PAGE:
I just examined salvation in Job. I will come back to the salvation question, but I figured that now would be a good time to bring up a related side-issue.
Job can be a tricky book to interpret properly. This is because multiple long passages were spoken entirely by men who were ultimately rebuked by God for what they said (Job 42:7–8).
Thus we simply cannot trust many individual verses in Job.
This does not mean that the book itself is not reliable. It is a perfectly reliable record of the discourses between Job and his friends, but those discourses represent the opinions of men, not God.
By my count, there are twelve speaking characters in the book. They are Job, Yahweh, Satan, four messengers, Job’s wife, Eliphaz, Bildad, Zophar, and Elihu.
We must understand who is speaking at all times. Most of the book consists of the speeches by Job, Eliphaz, Bildad, Zophar, Elihu, and Yahweh.
Job himself was “blameless and upright, one who feared God and turned away from evil” (Job 1:1, ESV). Through all his trials, “Job did not sin or charge God with wrong” (Job 1:22, ESV). He “did not sin with his lips” (Job 2:10, ESV). And he spoke rightly about Yahweh (Job 42:7–8).
Thus Job’s words should be held in high regard. However, after being confronted by Yahweh, Job himself said, “I have uttered what I did not understand, things too wonderful for me, which I did not know. … I despise myself, and repent in dust and ashes.” (Job 42:3–6, ESV).
So we must still read his words as simply those of a wise human.
Eliphaz, Bildad, and Zophar
Job’s friends were intelligent men, and they did trust in Yahweh. However, they had a skewed understanding of God’s blessings.
Similar to preachers of the “prosperity gospel” today, they assumed that blessings indicate God’s favor and that hardships indicate God’s displeasure. Thus they reasoned that Job’s suffering must have been the result of his own sin.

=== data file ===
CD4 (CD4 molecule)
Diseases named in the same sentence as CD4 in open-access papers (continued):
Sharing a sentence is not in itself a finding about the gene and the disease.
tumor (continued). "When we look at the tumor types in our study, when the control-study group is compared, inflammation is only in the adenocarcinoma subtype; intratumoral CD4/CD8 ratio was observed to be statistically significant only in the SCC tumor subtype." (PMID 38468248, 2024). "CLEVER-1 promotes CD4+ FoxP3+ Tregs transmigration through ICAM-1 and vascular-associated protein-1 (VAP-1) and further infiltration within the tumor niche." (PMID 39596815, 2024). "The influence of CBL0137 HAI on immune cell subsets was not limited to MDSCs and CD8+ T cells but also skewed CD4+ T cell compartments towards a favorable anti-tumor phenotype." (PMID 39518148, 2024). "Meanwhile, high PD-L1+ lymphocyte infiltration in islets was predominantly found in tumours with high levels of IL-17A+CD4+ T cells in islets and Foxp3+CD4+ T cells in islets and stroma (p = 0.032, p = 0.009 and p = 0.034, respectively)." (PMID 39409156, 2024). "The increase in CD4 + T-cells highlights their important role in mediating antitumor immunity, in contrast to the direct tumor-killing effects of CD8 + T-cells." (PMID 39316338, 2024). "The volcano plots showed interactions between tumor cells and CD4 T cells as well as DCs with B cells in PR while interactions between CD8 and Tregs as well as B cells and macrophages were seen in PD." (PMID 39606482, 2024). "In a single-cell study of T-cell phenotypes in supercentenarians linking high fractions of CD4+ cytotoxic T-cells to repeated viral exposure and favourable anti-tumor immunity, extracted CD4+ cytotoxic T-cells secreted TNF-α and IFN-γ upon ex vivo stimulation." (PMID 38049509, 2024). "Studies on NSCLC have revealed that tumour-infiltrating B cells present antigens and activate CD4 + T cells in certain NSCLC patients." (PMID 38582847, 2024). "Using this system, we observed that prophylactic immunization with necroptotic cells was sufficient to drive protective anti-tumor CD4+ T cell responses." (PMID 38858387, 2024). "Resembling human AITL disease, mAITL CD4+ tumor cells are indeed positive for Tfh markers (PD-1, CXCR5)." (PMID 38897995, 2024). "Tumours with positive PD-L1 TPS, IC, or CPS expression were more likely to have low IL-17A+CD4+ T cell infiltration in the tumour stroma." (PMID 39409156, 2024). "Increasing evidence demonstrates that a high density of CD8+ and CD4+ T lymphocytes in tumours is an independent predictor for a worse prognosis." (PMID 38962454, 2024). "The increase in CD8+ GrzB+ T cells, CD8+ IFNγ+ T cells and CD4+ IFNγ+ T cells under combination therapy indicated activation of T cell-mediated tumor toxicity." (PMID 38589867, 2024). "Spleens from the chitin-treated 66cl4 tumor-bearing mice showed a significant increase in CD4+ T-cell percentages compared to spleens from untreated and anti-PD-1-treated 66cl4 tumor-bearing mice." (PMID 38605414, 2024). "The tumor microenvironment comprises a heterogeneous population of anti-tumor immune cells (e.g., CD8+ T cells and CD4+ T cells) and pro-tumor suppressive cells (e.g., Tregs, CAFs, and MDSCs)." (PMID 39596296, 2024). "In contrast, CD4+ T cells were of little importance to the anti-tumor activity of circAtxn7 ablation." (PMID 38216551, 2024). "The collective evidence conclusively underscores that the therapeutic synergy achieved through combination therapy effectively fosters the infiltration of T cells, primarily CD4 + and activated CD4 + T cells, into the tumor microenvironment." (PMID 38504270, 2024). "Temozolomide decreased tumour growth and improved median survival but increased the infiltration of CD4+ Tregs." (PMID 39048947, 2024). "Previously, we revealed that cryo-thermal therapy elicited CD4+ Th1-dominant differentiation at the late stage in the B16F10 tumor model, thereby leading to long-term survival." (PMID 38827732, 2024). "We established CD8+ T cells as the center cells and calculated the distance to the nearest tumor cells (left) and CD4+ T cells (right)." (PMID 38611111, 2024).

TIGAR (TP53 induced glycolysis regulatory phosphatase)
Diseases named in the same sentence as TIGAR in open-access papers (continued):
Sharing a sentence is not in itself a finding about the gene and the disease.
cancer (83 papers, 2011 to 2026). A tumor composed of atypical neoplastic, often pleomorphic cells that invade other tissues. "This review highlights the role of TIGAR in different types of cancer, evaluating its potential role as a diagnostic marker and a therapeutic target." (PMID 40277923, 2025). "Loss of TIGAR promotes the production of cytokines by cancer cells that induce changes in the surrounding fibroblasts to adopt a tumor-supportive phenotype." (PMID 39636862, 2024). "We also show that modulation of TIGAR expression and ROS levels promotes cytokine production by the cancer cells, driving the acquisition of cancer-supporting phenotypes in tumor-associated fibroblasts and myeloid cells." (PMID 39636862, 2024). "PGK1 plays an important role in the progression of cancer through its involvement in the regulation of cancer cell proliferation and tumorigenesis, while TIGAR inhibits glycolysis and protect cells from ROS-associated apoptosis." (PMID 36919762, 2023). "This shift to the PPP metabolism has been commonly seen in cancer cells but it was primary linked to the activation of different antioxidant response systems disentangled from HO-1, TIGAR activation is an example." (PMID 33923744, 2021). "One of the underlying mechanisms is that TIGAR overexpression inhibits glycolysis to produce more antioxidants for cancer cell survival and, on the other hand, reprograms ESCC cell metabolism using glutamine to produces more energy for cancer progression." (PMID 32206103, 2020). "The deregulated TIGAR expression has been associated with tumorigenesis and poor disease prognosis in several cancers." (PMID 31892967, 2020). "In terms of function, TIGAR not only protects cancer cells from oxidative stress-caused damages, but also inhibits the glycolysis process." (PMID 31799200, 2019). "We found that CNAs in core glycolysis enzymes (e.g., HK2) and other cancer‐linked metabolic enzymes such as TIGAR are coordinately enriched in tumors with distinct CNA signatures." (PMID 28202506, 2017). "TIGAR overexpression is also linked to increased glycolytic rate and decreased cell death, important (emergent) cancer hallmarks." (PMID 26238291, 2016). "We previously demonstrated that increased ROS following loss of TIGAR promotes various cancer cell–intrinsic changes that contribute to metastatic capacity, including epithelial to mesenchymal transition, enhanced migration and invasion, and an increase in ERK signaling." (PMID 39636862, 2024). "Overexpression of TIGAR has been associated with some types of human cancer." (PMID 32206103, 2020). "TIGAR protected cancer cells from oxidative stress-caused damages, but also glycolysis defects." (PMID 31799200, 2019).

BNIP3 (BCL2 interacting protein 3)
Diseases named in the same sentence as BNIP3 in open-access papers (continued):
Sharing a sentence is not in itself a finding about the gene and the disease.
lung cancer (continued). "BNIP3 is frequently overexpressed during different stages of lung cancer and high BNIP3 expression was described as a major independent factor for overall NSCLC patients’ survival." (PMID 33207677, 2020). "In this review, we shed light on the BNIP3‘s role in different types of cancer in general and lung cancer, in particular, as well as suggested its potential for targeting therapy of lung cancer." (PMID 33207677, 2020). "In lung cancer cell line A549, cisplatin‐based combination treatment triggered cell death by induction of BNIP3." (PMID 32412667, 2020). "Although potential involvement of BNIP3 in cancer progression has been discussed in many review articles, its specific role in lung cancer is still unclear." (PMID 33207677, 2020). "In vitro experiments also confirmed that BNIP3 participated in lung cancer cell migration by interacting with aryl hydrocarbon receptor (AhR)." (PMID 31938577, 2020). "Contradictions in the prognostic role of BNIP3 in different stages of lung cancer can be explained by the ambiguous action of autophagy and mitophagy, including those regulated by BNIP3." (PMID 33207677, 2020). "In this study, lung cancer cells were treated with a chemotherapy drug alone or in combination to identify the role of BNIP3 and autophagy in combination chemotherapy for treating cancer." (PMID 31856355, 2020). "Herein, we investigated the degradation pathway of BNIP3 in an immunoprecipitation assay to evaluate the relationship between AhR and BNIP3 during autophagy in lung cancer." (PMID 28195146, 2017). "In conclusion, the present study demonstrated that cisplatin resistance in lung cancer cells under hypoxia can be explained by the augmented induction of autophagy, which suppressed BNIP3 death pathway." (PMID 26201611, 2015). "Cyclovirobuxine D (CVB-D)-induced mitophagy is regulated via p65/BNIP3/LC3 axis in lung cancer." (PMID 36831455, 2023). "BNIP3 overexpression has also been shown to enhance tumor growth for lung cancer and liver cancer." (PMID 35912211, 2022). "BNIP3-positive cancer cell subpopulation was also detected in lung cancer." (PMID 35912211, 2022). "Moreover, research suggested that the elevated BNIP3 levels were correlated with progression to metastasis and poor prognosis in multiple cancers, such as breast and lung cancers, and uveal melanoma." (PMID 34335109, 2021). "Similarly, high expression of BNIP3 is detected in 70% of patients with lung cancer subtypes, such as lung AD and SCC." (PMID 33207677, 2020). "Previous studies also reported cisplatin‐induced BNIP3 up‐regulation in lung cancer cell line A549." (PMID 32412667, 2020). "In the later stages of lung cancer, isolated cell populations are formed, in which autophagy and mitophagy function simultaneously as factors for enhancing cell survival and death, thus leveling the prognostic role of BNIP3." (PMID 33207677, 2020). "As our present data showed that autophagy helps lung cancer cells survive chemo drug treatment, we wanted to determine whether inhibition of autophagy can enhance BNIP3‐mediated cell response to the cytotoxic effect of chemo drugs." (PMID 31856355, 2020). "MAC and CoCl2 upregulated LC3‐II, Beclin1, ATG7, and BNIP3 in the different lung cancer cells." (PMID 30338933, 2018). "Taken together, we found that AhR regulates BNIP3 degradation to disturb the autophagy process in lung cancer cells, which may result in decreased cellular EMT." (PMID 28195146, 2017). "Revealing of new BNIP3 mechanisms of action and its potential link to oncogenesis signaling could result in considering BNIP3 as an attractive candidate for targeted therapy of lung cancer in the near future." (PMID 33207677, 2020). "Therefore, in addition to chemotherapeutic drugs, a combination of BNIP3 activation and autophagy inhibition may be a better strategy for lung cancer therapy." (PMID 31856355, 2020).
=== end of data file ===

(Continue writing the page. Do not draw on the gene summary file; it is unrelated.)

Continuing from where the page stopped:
Much of what they said was correct but misapplied knowledge. We must evaluate it all by comparing it with the rest of Scripture.
Elihu is distinctly different from the other friends. He was younger, and he waited to speak until the others had finished (Job 32:4–5).
He argued that Job was wrong in his defense of himself and that his friends were wrong in their attacks on Job.
Unlike the three, Elihu was not rebuked by Yahweh for what he said. But Yahweh did not state approval of his words either.
There is no commentary at all on any of Elihu’s speeches by any character in the book of Job. While much of what he said may be accurate, we must still evaluate it as simply the words of a wise human.
Finally, in chapter 38, Yahweh stepped on to the scene to set the record straight.
I shouldn’t need to clarify this, but since he is God, every one of his words is absolutely true and trustworthy. We can hold to the reliability of his words with absolute confidence.
Some copies of the Bible include headings to show you who is speaking in each passage from the book of Job. But if you don’t have those, it can be a bit of work to track down the speaker for a given verse.
To help you out, I put together this color-coded chart. With it, you should be able to tell at a glance who is speaking. Verses not listed on this chart are from the narrator, and they can be taken as accurate historical information.
|Job 1:14–15||Messenger 1|
|Job 1:16||Messenger 2|
|Job 1:17||Messenger 3|
|Job 1:18–19||Messenger 4|
|Job 2:9||Job’s Wife|
I hope this is helpful. If you notice any errors I may have made, please let me know, and I will correct them as quickly as possible.